Chinese solar makers evaded US tariffs, investigation finds

Chinese solar makers evaded US tariffs, investigation finds

WASHINGTON — U.S. officials have determined that four of the eight major Chinese solar companies investigated in recent months attempted to evade tariffs by shipping products to the United States via countries in Asia. Southeast, in a trade case that pitted clean energy proponents against domestic solar panel makers. .

The decision applies to the Thai operations of Canadian Solar and Trina Solar, as well as BYD Cambodia and Vina Solar Vietnam, according to a ruling posted on the Commerce Ministry’s website Friday morning.

The investigation, initiated at the request of a small California company called Auxin Solar, was aimed at determining whether Chinese companies were trying to circumvent US tariffs on cheap solar panels imported from China. In recent years, Chinese solar companies have significantly expanded their manufacturing presence in Southeast Asian countries that do not face the same tariffs.

The business case hinges on whether Chinese companies are actually using these Southeast Asian countries as an important manufacturing site, or whether they are only making minor changes to products that are largely made in China in an attempt to circumvent US trade rules.

Other companies also under investigation, namely New East Solar Cambodia, Hanwha Q CELLS Malaysia, Jinko Solar Malaysia and the Vietnam operations of Boviet Solar, were found not to violate US trade rules.

Companies that import solar products into the U.S. — including major U.S. installers, as well as U.S. branches of Chinese solar companies — have protested the investigation, saying it prevented them from importing enough material to respond. to the growing demand for clean energy solutions. They have lobbied the Biden administration and lawmakers to argue that the trade case will prevent the United States from meeting its ambitious climate goals. President Biden has pledged to reduce greenhouse gas emissions by 50%, below 2005 levels, by the end of the decade.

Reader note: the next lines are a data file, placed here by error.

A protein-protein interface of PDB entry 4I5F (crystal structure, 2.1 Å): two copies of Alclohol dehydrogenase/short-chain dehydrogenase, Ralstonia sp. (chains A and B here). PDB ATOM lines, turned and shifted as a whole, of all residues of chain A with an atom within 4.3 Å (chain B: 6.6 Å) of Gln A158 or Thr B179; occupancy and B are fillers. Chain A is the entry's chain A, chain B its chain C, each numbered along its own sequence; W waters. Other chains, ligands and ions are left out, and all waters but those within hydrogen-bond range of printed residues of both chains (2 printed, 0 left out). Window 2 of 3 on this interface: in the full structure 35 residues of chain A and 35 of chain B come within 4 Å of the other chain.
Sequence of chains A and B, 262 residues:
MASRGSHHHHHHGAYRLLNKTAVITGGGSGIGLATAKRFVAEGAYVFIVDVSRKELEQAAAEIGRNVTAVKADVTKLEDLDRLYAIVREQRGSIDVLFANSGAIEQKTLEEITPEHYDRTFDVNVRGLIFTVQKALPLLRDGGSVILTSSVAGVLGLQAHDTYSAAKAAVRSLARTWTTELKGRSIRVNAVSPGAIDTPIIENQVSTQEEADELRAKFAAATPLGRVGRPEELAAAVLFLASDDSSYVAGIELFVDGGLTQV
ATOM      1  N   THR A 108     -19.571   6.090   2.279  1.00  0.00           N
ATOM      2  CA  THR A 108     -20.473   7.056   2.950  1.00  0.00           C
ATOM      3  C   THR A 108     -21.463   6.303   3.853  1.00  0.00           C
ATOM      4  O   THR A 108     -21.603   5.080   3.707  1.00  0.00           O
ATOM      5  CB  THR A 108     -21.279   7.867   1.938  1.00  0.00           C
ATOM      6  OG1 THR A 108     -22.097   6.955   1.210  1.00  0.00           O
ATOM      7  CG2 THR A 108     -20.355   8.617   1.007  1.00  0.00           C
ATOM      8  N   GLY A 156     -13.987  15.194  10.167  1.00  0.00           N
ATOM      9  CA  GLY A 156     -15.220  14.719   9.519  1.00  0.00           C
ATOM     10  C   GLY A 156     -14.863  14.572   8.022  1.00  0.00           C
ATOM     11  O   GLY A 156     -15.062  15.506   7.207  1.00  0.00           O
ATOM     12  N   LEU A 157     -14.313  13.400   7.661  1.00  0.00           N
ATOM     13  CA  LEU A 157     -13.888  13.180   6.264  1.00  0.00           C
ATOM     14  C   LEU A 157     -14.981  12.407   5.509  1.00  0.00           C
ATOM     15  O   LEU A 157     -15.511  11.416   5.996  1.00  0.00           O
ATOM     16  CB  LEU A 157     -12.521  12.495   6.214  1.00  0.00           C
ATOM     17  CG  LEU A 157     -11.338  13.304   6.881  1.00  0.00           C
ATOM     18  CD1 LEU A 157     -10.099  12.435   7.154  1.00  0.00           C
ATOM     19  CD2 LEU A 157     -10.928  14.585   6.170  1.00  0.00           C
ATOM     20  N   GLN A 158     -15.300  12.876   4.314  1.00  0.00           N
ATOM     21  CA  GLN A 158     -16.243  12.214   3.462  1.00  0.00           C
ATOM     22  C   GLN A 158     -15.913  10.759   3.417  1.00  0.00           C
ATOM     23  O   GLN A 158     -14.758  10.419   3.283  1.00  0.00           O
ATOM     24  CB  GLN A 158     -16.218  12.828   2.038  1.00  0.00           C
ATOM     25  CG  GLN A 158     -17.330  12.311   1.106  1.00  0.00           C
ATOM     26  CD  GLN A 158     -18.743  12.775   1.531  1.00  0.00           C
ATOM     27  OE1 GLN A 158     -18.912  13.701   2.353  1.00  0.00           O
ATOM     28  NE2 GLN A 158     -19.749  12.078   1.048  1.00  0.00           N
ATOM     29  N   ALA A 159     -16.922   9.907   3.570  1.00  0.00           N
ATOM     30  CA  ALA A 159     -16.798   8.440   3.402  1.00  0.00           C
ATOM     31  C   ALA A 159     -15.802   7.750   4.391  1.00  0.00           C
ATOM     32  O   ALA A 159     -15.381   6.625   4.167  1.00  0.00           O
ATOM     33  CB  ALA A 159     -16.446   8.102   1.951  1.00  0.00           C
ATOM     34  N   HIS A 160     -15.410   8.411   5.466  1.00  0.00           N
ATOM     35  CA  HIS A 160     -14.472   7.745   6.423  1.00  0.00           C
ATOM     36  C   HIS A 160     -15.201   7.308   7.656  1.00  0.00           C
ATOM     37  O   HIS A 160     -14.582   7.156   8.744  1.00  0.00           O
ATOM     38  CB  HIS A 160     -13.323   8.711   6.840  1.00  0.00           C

In 2020, 89% of solar modules used in the United States were imported, with Southeast Asian countries accounting for the bulk of shipments.

Abigail Ross Hopper, chief executive of the Solar Energy Industries Association, which opposed the investigation, said the group was “obviously disappointed that the trade chose to overstep its legal authority”, arguing that manufacturers of cells and modules significantly transformed their products in Southeast Asia. .

“This decision will block billions of dollars of American investment in clean energy and result in a significant loss of well-paying American clean energy jobs,” she said, adding: “It is a mistake we will have to deal with for the next few years.”

The survey results also appear likely to spur Republicans and domestic industry to criticize the Biden administration’s failure to crack down on China for its unfair trade behavior.

The Biden administration decided in June to suspend all tariffs resulting from the investigation, regardless of the decision, for a period of two years to ensure that the United States has sufficient supplies of solar panels to power the energy transition and mitigate climate change.

The Biden administration has set a goal of producing 100% of the nation’s electricity from carbon-free sources such as solar, wind or nuclear by 2035, up from just 40% in 2020, a goal which could require more than doubling the annual rate. of solar installations.

In a statement Friday, the Coalition for a Prosperous America, a group that promotes American manufacturing, called on the Biden administration to withdraw its declaration of emergency that neutralized the inquiry’s result, and instead apply the American trade laws.

Mr Biden’s statement “gives Chinese manufacturers a free pass to illegally circumvent” US trade laws for 24 months and protects them from retroactive duties, the coalition said.

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